Maybe rating this book 5 stars is slightly excessive, but I can't help it. It's just that much fun, even if it's a non-fiction book, it doesn't just dMaybe rating this book 5 stars is slightly excessive, but I can't help it. It's just that much fun, even if it's a non-fiction book, it doesn't just deal with facts. At its most basic, the bare bones of the book consists of facts about Korean dramas (in South-Korea the word is used in a broader sense, for every acted television series) and interesting aspects in their production, plots and mise-en-scène.
In short: this book is not interesting at all if you're not interested in dramas, and even if you'd like to start watching, it probably doesn't really serve as a proper introduction. The book however is great when you already have some knowledge of dramas, even if it's basic. Javabeans and Girlfriday are both well versed in the world of dramas and are able to explain some occurences culturally as well. Even if you already know most of the information in the book... I'd say it's still interesting, because these women are just fantastic writers.
The book basically explains a few key themes and issues in dramas, that might get lost in translation for Western viewers. It's a quick guide, so the entries aren't too long, and there aren't too many examples of dramas mentioned (on a personal note, I really liked that they mentioned some of my favourite dramas, such as High Kick! 3, Queen In Hyun's Man and Rooftop Prince). However, just the range of dramas used as an example in this relatively short book should convince the reader of the fact that these women really know their stuff.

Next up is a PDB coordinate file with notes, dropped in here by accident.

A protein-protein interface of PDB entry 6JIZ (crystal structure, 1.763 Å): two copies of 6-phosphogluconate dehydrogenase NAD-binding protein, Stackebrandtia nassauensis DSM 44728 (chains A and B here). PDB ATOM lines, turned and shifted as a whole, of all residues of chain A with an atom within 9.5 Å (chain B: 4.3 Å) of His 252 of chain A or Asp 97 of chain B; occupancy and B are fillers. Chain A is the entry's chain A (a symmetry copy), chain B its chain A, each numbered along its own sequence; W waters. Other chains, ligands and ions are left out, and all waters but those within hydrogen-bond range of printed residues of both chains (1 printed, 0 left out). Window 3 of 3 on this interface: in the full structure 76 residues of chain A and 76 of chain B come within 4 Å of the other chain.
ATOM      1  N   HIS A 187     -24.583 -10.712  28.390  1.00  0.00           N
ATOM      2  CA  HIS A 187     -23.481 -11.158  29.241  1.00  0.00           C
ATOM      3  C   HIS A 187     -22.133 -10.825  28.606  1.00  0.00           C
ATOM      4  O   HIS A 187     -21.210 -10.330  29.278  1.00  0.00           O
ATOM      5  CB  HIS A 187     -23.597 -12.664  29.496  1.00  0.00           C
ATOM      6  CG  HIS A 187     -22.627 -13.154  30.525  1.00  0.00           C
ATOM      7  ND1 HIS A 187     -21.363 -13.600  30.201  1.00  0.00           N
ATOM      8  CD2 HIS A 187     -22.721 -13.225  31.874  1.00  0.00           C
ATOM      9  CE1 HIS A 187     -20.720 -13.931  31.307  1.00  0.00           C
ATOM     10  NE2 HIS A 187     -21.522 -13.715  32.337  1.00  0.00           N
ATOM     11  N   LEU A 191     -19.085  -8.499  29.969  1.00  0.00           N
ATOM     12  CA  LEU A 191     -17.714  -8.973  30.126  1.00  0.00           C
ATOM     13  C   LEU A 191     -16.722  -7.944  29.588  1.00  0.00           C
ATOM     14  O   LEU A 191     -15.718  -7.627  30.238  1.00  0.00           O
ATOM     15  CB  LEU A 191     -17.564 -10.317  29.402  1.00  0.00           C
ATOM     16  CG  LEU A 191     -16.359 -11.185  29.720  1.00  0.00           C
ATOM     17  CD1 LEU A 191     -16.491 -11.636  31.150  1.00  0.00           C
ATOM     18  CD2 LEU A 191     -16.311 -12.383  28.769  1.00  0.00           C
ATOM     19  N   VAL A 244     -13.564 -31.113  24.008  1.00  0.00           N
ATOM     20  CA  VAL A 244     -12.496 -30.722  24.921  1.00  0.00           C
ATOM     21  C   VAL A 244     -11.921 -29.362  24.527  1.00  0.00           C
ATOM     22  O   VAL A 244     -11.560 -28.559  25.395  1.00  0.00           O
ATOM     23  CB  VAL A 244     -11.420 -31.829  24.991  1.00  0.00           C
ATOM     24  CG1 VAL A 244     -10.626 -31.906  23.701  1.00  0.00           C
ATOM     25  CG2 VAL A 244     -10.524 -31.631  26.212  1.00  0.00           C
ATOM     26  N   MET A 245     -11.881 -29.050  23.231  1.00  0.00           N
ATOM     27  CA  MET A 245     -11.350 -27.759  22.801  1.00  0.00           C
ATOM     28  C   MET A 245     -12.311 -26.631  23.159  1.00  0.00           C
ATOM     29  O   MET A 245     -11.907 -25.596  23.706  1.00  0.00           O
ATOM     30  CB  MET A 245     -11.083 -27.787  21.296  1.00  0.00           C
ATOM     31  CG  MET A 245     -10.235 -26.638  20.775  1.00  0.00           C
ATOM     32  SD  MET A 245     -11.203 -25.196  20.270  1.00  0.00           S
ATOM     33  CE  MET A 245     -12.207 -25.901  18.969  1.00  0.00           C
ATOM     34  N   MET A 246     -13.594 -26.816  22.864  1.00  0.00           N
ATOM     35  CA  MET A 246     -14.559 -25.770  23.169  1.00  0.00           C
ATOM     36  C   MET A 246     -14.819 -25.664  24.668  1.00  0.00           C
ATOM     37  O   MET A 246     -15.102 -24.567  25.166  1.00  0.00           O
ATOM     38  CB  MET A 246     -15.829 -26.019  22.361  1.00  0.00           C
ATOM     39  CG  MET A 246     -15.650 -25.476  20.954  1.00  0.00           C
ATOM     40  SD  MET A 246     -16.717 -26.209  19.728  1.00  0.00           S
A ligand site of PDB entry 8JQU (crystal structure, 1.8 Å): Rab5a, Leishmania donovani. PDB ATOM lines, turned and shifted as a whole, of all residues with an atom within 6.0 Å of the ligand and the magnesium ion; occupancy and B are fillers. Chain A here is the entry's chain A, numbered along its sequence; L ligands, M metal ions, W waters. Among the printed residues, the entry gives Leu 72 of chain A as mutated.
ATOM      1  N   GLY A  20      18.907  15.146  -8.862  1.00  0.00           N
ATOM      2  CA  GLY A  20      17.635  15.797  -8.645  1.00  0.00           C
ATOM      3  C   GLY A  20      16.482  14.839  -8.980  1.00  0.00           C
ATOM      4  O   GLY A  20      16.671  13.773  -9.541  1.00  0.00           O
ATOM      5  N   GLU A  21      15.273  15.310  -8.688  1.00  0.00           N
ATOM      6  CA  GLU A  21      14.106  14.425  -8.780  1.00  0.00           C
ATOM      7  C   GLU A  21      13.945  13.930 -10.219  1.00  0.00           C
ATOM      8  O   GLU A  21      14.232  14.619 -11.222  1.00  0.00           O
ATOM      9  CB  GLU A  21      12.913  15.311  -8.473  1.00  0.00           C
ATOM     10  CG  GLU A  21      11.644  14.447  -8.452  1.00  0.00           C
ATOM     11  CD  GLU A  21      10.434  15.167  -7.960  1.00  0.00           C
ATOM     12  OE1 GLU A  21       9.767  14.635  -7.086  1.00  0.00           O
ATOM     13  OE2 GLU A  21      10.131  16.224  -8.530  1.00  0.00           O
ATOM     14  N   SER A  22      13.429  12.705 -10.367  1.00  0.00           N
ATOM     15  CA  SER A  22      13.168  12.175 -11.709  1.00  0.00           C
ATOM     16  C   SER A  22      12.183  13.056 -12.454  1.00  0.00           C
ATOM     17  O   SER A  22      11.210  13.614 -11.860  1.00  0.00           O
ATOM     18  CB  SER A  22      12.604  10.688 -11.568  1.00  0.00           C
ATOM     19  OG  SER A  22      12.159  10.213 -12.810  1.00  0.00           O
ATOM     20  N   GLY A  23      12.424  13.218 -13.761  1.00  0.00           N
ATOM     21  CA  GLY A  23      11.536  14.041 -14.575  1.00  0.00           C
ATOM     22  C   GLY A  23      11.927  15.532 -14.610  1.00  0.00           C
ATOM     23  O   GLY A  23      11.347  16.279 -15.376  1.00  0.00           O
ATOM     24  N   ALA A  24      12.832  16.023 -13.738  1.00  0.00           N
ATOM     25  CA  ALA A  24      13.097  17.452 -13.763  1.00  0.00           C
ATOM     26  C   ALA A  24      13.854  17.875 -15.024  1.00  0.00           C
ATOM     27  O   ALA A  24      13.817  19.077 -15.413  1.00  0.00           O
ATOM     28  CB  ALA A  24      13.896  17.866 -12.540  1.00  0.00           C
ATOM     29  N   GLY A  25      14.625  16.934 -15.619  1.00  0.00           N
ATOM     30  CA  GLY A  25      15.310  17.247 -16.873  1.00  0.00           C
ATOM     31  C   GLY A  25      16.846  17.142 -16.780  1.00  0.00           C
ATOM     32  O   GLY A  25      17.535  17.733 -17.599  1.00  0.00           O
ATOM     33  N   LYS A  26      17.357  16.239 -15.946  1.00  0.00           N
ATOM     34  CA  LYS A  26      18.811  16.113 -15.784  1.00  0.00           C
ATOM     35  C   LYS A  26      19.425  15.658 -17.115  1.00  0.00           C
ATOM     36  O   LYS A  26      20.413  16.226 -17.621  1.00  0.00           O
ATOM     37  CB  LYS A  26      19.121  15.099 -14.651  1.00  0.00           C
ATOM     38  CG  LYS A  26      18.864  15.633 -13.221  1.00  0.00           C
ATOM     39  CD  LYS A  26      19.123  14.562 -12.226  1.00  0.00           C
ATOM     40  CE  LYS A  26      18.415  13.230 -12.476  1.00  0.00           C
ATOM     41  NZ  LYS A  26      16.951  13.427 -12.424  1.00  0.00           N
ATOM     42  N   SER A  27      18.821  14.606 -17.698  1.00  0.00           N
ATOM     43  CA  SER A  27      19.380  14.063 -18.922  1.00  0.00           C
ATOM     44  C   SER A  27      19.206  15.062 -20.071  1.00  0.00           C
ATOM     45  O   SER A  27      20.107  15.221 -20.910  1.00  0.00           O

Should you be in doubt whether or not you'd like the book, you should probably check out the articles on their blog: Dramabeans.com. You will see that both Javabeans and Girlfriday have succeeded in creating a writing style that's informative, to the point and hilarious. I can really only recommend this eBook to fellow drama-lovers, and am personally very pleased there will be other volumes released....more
Certainly an enlightening read about what it means to be a Geisha. I heard talk about this book mostly in relation to Memoirs Of A Geisha, a story I eCertainly an enlightening read about what it means to be a Geisha. I heard talk about this book mostly in relation to Memoirs Of A Geisha, a story I enjoyed, but this book definitely disproves a lot of the details about the life of a Geisha as depicted in that work of fiction.
As for this book itself - it was rich in detail, which I appreciated. I did wonder at times how Mineko could remember things from the past in such detail however, especially from when she was still young. Sometimes I didn't really like her as a narrator either. She seems to have been raised as a princess, and sometimes I really got annoyed by this air of superiority. Maybe it's just a distorted image one gets because of the examples she used in the book, but there was often a case where she said that she'd gotten compliments about having done this or that particularly well.. which eventually got on my nerves. I understand that she's a legend in her field (and a bit of a workaholic) and probably earned the right to be proud of what she's achieved in life, but sometimes it made her seem condescending towards others. It wasn't always pleasant to read about.
Overall though it's a very informative book, if you want to learn to look beyond the stereotypes of traditional Japanese culture and Geishas....more